Ebola Virus Disease
This is a virus that affects the way blood clots. The blood clotting problems brought about by the virus causes the blood to leak from the body’s small blood vessels leading to internal bleeding. When infected with the virus, the body also undergoes tissue damage and inflammation. The virus is spread when a person gets into contact with body fluids from an infected person; the fluids are sweat, blood, mucus, saliva, tears, faeces, vomit, urine, breast milk and semen. You can also be infected if you touch clothing or objects that have been in contact with body fluids from an infected person. The disease has the potential to spread very fast if swift infection control measures are not taken.
The 2014 Ebola Outbreak in West Africa
The initial case of this Ebola virus outbreak was recorded in December 2013 in a Guinea village where a 1 ½ year old boy is believed to have acquired the infection from bats (Danasekaran, Mani, & Annadurai, 2015). Thereafter, five more cases were reported with patients exhibiting fatal diarrhoea which led to issuance of a medical alert in 24 January 2014. Afterwards, the virus reached the capital city Conakry which resulted in Guinea’s Ministry of Health issuing an alert for a mysterious illness. After this, Pasteur Institute confirmed that the mysterious illness was Ebola which was a product of Zaire ebola virus (Danasekaran, Mani, & Annadurai, 2015). After 29 deaths and 49 confirmed cases, the World Health Organization declared the outbreak in March 23, 2014.
As a result of a poor surveillance system coupled with poor public health infrastructure, it became difficult to contain the outbreak. Failure to contain the outbreak led to it spreading to neighbouring countries such as Sierra Leone where the first case was reported on May 26, 2014 and Liberia in March 2014. The virus spread from the countries rural areas to its three capital cities that were more densely populated which created a higher rate of transmission (World Vision, 2019).
The situation continued to deteriorate in West Africa which led to the WHO declaring the situation as a Public Health Emergency of International Concern (PHEIC). A declaration like this is made on events that have the potential to spread internationally and those that need coordination at an international level. Before the epidemic was contained, it had spread to other countries that included Nigeria where the first case was confirmed on August 6, 2014, Italy on May 12, 2015, Spain on August 5, 2015, Mali on October 23, 2014, Senegal on August 29, 2014, the United States on September 30, 2014, and the United Kingdom on December 29, 2014 (World Vision, 2019).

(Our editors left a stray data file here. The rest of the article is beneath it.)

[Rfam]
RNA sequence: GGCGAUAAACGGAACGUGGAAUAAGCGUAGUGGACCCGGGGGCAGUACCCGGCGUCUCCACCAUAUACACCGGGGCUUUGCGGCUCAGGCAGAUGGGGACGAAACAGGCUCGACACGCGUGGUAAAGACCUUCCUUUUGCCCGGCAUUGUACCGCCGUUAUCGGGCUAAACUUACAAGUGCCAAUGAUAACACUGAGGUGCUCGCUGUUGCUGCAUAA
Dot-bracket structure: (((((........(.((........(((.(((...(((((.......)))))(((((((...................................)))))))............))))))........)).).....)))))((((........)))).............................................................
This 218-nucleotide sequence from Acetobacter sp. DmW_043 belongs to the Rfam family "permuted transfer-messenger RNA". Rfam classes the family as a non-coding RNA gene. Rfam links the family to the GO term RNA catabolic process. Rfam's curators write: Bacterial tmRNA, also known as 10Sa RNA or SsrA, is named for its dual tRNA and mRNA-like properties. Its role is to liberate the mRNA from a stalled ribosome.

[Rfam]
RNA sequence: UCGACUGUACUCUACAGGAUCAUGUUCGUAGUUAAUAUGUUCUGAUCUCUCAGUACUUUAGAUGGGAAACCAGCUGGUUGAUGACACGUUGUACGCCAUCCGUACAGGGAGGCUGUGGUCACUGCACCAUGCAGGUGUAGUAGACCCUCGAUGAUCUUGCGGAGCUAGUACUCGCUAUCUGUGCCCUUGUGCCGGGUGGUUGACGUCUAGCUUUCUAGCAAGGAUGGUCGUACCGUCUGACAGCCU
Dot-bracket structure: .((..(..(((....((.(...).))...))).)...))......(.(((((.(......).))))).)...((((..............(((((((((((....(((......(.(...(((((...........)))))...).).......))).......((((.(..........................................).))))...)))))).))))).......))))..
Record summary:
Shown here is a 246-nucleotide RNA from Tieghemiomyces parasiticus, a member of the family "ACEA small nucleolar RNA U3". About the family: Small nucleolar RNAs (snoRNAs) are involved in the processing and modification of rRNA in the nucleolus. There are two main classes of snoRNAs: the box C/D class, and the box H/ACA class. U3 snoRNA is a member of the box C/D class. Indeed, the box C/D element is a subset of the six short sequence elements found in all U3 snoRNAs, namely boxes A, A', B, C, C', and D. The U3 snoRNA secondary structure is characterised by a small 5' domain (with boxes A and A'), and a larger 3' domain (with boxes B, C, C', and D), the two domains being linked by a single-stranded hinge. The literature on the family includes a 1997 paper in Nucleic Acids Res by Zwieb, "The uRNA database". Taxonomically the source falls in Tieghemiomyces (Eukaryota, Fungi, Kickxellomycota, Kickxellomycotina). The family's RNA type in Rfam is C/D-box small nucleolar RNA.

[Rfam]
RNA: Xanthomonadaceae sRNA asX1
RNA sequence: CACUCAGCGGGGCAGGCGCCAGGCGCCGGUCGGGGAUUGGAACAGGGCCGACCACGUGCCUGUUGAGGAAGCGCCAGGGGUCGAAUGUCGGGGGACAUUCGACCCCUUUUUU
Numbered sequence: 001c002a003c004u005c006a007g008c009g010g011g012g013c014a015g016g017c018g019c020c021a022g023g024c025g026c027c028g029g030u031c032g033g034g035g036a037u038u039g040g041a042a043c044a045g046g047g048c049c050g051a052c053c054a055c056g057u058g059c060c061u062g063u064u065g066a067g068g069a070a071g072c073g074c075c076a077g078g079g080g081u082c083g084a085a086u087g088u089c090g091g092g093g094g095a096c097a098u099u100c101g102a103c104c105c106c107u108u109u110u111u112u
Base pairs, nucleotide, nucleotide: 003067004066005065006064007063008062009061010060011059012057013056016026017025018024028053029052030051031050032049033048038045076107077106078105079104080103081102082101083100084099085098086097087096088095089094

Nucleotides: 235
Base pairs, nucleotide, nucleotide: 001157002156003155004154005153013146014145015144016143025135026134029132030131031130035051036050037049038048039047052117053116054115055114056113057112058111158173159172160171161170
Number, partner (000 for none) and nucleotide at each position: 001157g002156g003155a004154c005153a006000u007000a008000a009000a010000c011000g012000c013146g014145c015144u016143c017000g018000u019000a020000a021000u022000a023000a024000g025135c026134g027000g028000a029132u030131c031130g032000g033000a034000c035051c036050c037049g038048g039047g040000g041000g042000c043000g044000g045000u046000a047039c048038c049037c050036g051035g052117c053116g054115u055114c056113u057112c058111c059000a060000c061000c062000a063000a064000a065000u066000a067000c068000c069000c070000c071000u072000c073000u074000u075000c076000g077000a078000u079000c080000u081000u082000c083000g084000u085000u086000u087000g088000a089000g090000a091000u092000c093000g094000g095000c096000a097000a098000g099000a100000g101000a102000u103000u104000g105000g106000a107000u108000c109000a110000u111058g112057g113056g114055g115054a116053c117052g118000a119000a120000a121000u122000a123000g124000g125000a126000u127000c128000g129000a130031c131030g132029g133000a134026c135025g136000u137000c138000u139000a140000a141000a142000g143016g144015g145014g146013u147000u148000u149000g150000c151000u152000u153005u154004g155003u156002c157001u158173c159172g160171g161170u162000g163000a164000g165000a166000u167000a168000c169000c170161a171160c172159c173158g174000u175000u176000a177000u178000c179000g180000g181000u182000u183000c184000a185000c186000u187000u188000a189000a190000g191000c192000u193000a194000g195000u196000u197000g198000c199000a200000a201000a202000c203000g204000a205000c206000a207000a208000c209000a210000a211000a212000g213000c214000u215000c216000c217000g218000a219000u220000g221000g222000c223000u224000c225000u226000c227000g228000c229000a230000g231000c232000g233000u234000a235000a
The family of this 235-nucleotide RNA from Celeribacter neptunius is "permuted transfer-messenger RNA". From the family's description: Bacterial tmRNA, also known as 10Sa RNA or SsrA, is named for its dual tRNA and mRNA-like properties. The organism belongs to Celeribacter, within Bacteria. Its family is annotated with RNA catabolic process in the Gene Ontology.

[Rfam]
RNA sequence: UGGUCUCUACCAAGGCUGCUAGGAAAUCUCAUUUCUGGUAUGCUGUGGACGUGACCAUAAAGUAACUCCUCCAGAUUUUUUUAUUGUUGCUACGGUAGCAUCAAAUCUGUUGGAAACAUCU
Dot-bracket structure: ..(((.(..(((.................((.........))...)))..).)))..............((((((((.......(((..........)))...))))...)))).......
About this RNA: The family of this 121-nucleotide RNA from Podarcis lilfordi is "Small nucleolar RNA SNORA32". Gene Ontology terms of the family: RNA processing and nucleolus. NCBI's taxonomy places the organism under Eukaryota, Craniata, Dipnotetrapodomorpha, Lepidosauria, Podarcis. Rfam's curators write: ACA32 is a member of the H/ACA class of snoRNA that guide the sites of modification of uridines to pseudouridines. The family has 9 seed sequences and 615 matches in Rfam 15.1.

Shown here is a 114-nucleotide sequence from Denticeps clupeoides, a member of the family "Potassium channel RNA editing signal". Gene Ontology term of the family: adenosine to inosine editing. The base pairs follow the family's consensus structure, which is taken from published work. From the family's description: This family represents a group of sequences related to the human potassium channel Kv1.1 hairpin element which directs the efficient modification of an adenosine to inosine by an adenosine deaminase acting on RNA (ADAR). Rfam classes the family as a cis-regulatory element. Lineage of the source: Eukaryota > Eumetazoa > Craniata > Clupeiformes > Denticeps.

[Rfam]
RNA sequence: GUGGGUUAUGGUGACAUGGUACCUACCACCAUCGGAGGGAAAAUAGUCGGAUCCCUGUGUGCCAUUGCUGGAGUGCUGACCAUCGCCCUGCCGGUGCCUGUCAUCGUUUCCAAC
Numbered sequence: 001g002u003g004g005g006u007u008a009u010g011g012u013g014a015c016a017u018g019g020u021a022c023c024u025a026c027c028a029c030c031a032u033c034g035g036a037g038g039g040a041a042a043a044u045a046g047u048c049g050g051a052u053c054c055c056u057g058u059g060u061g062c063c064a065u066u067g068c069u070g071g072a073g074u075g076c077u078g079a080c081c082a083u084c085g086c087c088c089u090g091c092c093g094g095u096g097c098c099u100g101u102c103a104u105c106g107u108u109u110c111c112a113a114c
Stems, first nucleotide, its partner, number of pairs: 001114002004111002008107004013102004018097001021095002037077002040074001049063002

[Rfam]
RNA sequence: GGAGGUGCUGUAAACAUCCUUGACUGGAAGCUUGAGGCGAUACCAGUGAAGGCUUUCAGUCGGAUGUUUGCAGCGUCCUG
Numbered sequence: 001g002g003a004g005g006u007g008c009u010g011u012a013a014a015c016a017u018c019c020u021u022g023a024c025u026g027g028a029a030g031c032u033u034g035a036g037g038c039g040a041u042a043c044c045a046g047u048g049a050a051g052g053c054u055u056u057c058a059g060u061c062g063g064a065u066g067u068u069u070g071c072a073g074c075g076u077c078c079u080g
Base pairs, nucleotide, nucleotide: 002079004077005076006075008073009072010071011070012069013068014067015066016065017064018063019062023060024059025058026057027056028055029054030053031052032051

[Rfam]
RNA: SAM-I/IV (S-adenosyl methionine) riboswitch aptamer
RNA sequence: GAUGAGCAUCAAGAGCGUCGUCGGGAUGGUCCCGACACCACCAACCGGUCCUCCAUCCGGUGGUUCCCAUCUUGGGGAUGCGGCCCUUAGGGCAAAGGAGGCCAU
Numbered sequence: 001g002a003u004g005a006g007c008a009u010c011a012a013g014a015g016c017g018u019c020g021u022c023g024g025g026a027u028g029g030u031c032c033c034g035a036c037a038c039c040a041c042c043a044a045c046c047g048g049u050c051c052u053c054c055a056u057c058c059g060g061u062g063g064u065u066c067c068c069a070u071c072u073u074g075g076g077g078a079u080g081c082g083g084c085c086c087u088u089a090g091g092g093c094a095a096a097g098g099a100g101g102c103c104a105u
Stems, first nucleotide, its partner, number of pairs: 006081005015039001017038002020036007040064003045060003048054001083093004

In august 2014, WHO declared the outbreak as an “international health concern” which was followed by Sierra Leone banning mass meetings and ordered all schools closed. In September 2014, the United States sent 3,000 military that set up 17 treatment points. The United Nations then declared the outbreak “a threat to international peace and security”. Between September 19 and 21, there was a three-day lockdown in Sierra Leone to establish new infections and prevent the disease from spreading. Health workers went from door to door in households to investigate any deaths that were not previously reported. They also reminded the people of the danger that is brought by traditional burials that involve coming into contact with a corpse. By the end of 2014, over 7,900 people had died from the disease with 8,997 infection reported. The disease was finally contained in May 2016 after 11,000 deaths and 28,000 infections (World Vision, 2019).
Epidemiological Determinants and Risk Factors Associated with Ebola
The first case of Ebola was reported in the Democratic Republic of Congo and Sudan in 1976. The virus is passed on to humans from wild animals, mostly apes, and quickly spreads through contact with infected bodily fluids. The natural host is thought to be the fruit bat although it is still unproven. The Ebola virus exists in 6 species of which only four affect humans; Sudan ebolavirus, Tai Forest/Ebola Ivory Coast, Zaire ebolavirus, and Bundibugyo ebolavirus (Public Health England, 2016).
How it Spreads
The outbreak spread fast because of its spread in densely populated urban areas, increased movements across borders, and a conflict between primary infection control measures and established traditional and cultural practices among the affected communities. It took the intervention of local leaders for the infection prevention measures to take effect. There was also a cautious implementation of policies at both the global and national level that helped prevent further spread of the virus putting an end to the outbreak (Public Health England, 2016).
Whenever there is an outbreak, the first person to have the virus gets it from touching bodily fluids of an infected animal such as antelopes, gorillas, or chimpanzees; either dead or alive. In the outbreak that features in this paper, the first exposure was due to exposure to bats (Levy and Oboi, 2016). When a person gets into with any body fluid of the infected person, they get the virus. Infection can also be through contact with items that have been touched by an infected individual such as needles, utensils, or soiled clothing. Once infected, the victim takes a period of 2-21 days before they exhibit symptoms of the disease; during the incubation period, they cannot transmit the infection to another person. Transmission occurs after the infected person starts to exhibit symptoms of Ebola virus disease (Levy and Oboi, 2016).